There’s a word that describes the smell after rain, another for the rumble of a hungry stomach and one for when you don’t want to get out of bed. “Whimsey” columnist CLIVE WILLIAMS bets you haven’t heard of them…
THE “Oxford English Dictionary” estimates that there are around 170,000 words in current use, with an additional 47,000 obsolete words.
According to a recently conducted study by “The Economist”, most adult native speakers of the English language have a range of 20,000-35,000 words. Eight-year-olds have 10,000 words and four-year-olds have 5000 words.
To read newspapers, you need 8000 of the most common words. The 1000 most common words will get you 80 per cent coverage so in order to consume foreign language content as quickly as possible, you need to learn those 1000 words.
I thought this time I would consider some rarely used English words.
When I was in Defence, I was sure that some of the Five-Eyes intelligence analysts were plagiarising my assessments, so I used the obscure word “lustrum”, meaning five years.
Sure enough, within a few days, other Five-Eyes analysts were referring to lustrums in their assessments!
I never got to use “overmorrow”, which is the day after tomorrow. However, the day before yesterday is just the day before yesterday. There’s no special word for it.
Words in one English language culture may not be common in another. Most Americans have no clue what a “fortnight” is. I suspect we know what it is because our government workers are paid fortnightly. US government employees are paid monthly which is why they do mega-shops with Costco-size shopping trollies, have large fridges and consume lots of preservatives.
Moving right along, the “glabella” is the smooth part of the forehead above and between the eyebrows. It’s an important factor in creating our facial expressions. It determines our facial structure, our profile and our image in general.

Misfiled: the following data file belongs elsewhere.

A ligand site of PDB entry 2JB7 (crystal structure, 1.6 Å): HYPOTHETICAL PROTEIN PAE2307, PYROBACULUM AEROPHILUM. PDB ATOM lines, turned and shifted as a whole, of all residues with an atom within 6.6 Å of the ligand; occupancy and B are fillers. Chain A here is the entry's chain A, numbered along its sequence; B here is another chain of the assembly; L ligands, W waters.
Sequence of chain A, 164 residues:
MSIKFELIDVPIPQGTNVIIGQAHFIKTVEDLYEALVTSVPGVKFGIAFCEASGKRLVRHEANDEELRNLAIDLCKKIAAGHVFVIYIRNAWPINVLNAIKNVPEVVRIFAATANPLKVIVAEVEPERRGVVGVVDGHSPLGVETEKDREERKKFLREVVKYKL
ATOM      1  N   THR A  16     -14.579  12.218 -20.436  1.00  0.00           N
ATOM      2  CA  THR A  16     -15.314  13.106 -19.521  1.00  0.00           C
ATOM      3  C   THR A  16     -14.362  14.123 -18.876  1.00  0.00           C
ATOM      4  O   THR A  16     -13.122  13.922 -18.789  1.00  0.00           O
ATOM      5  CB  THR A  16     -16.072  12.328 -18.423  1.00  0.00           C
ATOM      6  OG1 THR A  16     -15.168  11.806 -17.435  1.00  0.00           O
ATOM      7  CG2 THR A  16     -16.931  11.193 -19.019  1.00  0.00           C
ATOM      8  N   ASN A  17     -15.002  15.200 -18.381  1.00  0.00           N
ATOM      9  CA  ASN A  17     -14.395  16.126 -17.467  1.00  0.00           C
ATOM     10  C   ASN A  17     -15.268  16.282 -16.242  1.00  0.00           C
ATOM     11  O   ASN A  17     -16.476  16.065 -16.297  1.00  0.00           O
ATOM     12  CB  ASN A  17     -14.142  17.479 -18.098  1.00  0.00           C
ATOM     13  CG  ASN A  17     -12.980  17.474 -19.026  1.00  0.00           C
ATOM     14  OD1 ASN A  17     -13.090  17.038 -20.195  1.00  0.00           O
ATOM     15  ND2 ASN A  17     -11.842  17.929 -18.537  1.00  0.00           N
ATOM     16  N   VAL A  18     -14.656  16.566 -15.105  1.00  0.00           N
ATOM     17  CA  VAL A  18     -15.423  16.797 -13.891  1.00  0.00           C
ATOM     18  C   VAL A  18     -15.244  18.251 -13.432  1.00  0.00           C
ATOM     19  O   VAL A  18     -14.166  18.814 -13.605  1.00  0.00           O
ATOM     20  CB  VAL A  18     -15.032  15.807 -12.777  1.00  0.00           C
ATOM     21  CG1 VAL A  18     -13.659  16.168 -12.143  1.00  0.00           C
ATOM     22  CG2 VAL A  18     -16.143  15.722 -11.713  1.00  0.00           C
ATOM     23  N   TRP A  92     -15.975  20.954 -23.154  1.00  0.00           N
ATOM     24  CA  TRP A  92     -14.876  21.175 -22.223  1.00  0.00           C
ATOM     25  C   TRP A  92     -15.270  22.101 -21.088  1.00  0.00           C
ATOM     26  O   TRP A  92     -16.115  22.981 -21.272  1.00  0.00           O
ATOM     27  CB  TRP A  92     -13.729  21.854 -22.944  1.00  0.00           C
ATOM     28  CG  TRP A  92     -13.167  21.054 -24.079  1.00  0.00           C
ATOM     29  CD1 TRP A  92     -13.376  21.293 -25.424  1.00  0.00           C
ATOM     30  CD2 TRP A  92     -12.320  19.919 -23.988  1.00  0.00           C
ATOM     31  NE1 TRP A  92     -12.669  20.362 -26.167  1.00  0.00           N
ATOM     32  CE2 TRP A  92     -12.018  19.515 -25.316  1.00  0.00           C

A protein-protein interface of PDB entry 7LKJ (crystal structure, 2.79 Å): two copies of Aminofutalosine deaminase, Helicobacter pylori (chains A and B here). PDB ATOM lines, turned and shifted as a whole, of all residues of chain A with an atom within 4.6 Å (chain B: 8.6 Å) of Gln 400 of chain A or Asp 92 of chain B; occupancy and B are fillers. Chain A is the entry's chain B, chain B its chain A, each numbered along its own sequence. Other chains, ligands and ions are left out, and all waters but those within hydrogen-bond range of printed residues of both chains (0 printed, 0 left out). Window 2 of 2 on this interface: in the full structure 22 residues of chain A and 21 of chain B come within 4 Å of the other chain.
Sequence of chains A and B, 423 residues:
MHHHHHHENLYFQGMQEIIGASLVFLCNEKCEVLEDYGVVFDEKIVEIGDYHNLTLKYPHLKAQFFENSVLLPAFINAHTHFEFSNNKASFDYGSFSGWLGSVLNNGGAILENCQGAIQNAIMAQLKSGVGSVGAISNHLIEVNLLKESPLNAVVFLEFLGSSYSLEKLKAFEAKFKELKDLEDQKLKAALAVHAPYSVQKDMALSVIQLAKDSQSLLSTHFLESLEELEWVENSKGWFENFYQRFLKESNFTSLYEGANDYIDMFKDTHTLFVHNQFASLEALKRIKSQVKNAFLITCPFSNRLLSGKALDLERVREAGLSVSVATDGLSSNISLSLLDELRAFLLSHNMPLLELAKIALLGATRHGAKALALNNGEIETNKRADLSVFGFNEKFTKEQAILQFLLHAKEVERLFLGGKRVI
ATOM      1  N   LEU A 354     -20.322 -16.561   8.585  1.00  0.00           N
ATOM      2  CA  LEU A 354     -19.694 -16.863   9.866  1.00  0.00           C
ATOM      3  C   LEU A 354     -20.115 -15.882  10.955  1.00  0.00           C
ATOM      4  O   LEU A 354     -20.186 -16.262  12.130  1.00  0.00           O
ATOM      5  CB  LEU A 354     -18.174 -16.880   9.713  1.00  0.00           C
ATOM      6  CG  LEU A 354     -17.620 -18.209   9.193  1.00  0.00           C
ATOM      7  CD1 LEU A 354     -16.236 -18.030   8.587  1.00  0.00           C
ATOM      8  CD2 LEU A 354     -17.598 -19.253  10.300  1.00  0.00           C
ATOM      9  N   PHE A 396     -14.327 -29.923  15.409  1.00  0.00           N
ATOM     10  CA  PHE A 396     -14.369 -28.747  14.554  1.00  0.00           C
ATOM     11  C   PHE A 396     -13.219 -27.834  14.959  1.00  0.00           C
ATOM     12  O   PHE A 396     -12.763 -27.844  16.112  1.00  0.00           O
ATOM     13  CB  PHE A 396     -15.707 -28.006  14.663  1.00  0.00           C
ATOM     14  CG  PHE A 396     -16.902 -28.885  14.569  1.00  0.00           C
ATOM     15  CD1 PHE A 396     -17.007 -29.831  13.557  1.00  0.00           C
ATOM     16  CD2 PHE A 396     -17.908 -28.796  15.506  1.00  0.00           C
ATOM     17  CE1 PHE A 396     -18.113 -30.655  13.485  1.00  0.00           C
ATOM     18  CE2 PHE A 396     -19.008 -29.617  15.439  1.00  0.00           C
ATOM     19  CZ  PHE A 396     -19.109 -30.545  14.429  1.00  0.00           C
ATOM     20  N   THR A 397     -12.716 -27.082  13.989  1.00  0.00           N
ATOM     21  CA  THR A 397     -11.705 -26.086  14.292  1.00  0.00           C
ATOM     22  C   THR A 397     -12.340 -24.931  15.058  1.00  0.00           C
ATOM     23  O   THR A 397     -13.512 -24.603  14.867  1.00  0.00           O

The “columella” forms the central fleshy portion between the two nostrils. It is a single midline structure composed of cartilage and overlying skin, extending posteriorly from the tip of the nose.
The rumbling of your stomach is called a “wamble”, while the sick feeling you get from eating or drinking too much is aptly named “crapulence”.
When you combine a question mark with an exclamation mark (‽) it’s called an “interrobang”. It consists of an exclamation mark and question mark superimposed on top of one another. It was first introduced in the 1960s by an advertising agency, and even made its way on to the American typewriter keyboard in 1968. You don’t see it on modern keyboards.
Not many people handwrite these days, but illegible handwriting is called “griffonage”. Getting the dot above the i and j is sometimes difficult; the dot is a “tittle”.
The way the air smells after rain is called “petrichor”. If you find it hard to get out of bed when it’s raining (or at any other time for that matter) it’s called “dysania”. Dysania is closely associated with “clinomania”, which is an obsession with staying in bed.
Occasionally, you may come across an obscure word in someone’s writing. Unless it’s a technical piece, it might seem pretentious as the art of communication is to impart information and entertain, not to send readers scrambling for their dictionaries.
By the way, the first purely English alphabetical dictionary was “A Table Alphabeticall”, written by English schoolteacher Robert Cawdrey in 1604. The only surviving copy can be found at the Bodleian Library in Oxford.
The oldest known dictionaries were cuneiform tablets with bilingual Sumerian–Akkadian wordlists, discovered in Ebla (modern Syria) and dated to roughly 2300 BCE, the time of the Akkadian Empire.
On a lighter note, what’s the difference between a literalist and a kleptomaniac? A literalist takes things literally. A kleptomaniac takes things, literally.
On a numerical note, a man lost the forefingers on his right hand in a freak accident. He asked the doctor if he would still be able to write with it. The doctor replied “Probably, but I wouldn’t count on it.”
Clive Williams is a Canberra columnist
Who can be trusted?
In a world of spin and confusion, there’s never been a more important time to support independent journalism in Canberra.
If you trust our work online and want to enforce the power of independent voices, I invite you to make a small contribution.
Every dollar of support is invested back into our journalism to help keep citynews.com.au strong and free.
Ian Meikle, editor